Donald Trump’s presidential inauguration will take place Jan. 20 in Washington, D.C., but so far, the president-elect has had some difficulty assembling a star-powered lineup for the ceremony. Over the last month or so, more and more musicians have publicly declined to perform — even those who Trump has praised or have a previous relationship with the president-elect.
In preparation for the inauguration, here’s a handy list of everyone who won’t perform for the president-elect.
The classical singer was one of the first names to emerge as an inauguration performer. In early December, PEOPLE reported he would sing a duet with young America’s Got Talent star Jackie Evancho, who has confirmed she will sing the national anthem. But shortly after, Bocelli’s team officially announced he was pulling out of the festivities, reportedly fearing backlash from Trump’s critics and political opponents.
Elton John’s classic hits like “Tiny Dancer” and “Rocket Man” were consistently played at Trump campaign rallies (the songs almost always earned mention in long feature stories), and the president-elect himself was known to watch old John concerts on his plane. A member of Trump’s inaugural committee told the BBC in late November that the artist would perform, but John, who fundraised for Hillary Clinton, quickly shot down the rumor.
According to The Wrap, Las Vegas casino mogul Steve Wynn reportedly promised Trump he could land Céline Dion as an inauguration performer. Dion, however, will not perform on Jan. 20 and Wynn’s reps denied any attempts were made by the businessman to get her on board. “Mr. Wynn was not asked to book specific performers for the inauguration, nor did he ever a make a commitment to find specific performers,” a rep said. Dion is scheduled to play at The Colosseum at Caesars Palace in Las Vegas on Jan. 20.
West may have gotten Trump to sign the president-elect’s TIME magazine cover, but he won’t be in Washington, D.C. to sing for the former reality television star. “No, No. Kanye and Donald are good friends,” Tom Barrack, chairman of Trump’s presidential inaugural committee, told CNN. “Donald is a great admirer of Kanye, as we are all, but he is not performing at the inauguration.”
Brooks, a country superstar, was initially open to playing in Washington. “It’s always about serving. It’s what you do,” Brooks told TMZ on Dec. 1, 2016. However, two weeks later, the “Friends in Low Places” musician rescinded his interest, according to The Wrap.
The British X-Factor alum seemed ready to perform at Trump’s inauguration, but any deal fell apart after she insisted on singing “Strange Fruit.” An intensely political song made famous by Billie Holiday’s 1939 rendition, “Strange Fruit” is a haunting protest against the lynching of African-Americans. “There are many grey areas about the offer for me to perform that I’m unable to share right now, but I will not be singing,” the singer said in a statement in January.
The award-winning music producer was rumored to play a pivotal role in organizing the inauguration and recruiting some of his star collaborators, but Foster quickly denied the story. “I was invited to participate and I politely declined,” Foster told PEOPLE in a statement. “I have no idea where this story came from.”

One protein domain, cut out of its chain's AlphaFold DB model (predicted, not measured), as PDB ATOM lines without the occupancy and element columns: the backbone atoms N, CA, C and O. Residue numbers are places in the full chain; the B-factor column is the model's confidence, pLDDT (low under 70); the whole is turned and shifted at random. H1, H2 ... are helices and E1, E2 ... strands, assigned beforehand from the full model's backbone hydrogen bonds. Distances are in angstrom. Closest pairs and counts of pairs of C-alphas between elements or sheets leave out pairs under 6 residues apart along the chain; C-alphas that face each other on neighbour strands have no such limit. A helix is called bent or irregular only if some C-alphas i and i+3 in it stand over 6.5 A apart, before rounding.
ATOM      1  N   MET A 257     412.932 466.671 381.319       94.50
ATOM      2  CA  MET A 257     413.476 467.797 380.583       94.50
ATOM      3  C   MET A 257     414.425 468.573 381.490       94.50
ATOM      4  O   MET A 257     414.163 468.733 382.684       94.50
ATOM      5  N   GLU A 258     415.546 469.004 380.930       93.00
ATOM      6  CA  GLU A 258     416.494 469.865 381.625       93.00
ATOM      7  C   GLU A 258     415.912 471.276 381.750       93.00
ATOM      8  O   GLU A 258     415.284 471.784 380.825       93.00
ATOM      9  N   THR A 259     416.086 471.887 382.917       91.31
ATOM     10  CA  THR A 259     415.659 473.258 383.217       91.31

The award for most emphatic response to playing Trump’s inauguration goes to classical singer Charlotte Church, who responded to Trump himself directly on Twitter. “A simple Internet search would show I think you’re a tyrant,” Church tweeted at the president-elect, topping it off with a handful of poop emoji.
When cornered by TMZ about whether KISS would play Trump’s inauguration, Gene Simmons’ wife Shannon Tweed shouted “no!” and said that the group had “politely declined” the offer. Simmons, for his part, said that the band would be touring Europe at the time anyway.
In addition to the inauguration ceremony itself, Trump’s team also needs to line up DJs and performers for the various inaugural balls to be held in Washington, D.C. Moby wrote on Instagram that he had been approached to DJ one of them. Like Rebecca Ferguson, he made a very specific demand. “I guess I’d DJ at an inaugural ball if as payment #trump released his tax returns,” Moby wrote on Instagram.
The Tony-winning actress wasn’t necessary asked to perform at the inauguration, but she won’t do it anyway. Asked by Vanity Fair about Trump’s problems finding talent for Jan. 20, Menzel called it “karma, baby,” and added Trump should perform himself. “He probably thinks he has a great voice; he thinks he does everything great.”
Rockettes/Mormon Tabernacle Choir
Amidst all these denials and refusals, the Trump inaugural committee has been able to hold on to Evancho, the Radio City Rockettes, and the Mormon Tabernacle Choir. But despite serving as stalwarts for many past presidential inaugurations, even the latter two are showing signs of disdain. Mormon Tabernacle Choir singer Jan Chamberlin resigned from the group rather than sing for Trump, while the Rockettes have been racked by internal dissent over the performance.
Amy Schumer, Katy Perry, Scarlett Johansson, Cher, America Ferrera…
None of those famous names above have officially turned down Trump, but they won’t be at the inauguration. Instead, that group will hit the streets of Washington, D.C. on Jan. 21 to participate in the Women’s March on Washington. Other famous names planning to join in the march include Debra Messing, the cast of Orange Is the New Black, Frances McDormand, Julianne Moore, Olivia Wilde, Constance Wu, and many more.